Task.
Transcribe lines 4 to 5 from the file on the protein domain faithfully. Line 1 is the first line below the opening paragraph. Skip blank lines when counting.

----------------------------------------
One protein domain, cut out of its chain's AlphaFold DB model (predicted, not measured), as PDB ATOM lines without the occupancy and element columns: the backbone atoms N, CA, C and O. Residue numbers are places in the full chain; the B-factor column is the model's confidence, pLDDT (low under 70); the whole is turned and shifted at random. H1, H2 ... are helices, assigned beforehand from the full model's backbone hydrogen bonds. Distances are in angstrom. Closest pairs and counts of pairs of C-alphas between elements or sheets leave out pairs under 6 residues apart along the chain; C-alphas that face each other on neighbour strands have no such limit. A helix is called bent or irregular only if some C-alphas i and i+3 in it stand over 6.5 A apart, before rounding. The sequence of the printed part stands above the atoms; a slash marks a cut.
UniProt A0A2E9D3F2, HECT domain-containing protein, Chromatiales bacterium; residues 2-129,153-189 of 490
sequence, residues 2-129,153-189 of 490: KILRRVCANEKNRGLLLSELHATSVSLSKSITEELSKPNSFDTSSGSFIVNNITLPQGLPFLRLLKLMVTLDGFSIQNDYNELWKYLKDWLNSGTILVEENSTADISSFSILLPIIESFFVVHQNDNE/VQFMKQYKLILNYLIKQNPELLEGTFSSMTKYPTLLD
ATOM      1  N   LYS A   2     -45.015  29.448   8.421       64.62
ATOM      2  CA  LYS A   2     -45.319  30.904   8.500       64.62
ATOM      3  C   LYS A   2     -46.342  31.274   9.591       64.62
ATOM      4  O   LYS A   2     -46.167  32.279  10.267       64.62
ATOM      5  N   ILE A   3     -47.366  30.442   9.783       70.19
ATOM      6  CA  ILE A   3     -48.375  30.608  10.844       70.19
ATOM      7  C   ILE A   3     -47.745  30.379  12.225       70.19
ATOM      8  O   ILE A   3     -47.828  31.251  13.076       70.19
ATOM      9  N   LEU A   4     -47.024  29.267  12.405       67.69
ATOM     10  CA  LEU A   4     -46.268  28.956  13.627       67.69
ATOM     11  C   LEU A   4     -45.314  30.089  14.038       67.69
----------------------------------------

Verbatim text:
ATOM      2  CA  LYS A   2     -45.319  30.904   8.500       64.62
ATOM      3  C   LYS A   2     -46.342  31.274   9.591       64.62